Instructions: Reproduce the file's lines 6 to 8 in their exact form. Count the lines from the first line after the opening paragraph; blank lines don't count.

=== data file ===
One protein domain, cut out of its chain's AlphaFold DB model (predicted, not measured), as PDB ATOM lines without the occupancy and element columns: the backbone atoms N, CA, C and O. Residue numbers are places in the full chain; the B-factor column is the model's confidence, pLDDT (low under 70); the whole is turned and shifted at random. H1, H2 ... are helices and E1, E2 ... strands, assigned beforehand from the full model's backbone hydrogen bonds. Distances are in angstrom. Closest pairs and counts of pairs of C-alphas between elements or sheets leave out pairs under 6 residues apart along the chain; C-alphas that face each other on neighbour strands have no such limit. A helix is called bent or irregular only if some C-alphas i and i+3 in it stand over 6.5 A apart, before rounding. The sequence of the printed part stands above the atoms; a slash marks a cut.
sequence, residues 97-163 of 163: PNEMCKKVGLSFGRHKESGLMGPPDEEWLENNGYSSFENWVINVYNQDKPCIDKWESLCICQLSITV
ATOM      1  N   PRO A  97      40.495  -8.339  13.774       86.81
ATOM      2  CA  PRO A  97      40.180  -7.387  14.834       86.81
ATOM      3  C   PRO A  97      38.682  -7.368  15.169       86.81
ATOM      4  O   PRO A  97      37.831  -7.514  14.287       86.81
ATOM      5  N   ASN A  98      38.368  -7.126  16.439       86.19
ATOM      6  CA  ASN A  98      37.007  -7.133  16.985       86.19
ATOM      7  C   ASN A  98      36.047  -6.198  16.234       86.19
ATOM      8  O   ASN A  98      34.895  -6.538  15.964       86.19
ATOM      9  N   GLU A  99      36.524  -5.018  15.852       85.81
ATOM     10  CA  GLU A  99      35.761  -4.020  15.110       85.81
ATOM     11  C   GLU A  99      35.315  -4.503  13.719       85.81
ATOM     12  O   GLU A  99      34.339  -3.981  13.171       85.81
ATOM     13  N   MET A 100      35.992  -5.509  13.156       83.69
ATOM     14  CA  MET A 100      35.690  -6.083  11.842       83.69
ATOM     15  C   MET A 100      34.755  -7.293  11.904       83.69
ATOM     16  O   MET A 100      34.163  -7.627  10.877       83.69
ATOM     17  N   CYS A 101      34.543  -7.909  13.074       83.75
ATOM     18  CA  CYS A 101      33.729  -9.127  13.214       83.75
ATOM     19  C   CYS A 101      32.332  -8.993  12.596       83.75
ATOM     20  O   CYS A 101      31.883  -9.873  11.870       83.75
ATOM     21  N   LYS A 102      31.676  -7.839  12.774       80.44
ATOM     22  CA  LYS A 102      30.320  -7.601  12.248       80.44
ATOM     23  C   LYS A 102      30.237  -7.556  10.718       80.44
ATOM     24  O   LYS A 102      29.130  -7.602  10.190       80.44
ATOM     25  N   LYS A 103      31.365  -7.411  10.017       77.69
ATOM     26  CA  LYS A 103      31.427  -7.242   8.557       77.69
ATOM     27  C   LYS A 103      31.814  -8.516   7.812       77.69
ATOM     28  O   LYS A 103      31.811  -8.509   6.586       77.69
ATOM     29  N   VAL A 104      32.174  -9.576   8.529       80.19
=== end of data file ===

ATOM      5  N   ASN A  98      38.368  -7.126  16.439       86.19
ATOM      6  CA  ASN A  98      37.007  -7.133  16.985       86.19
ATOM      7  C   ASN A  98      36.047  -6.198  16.234       86.19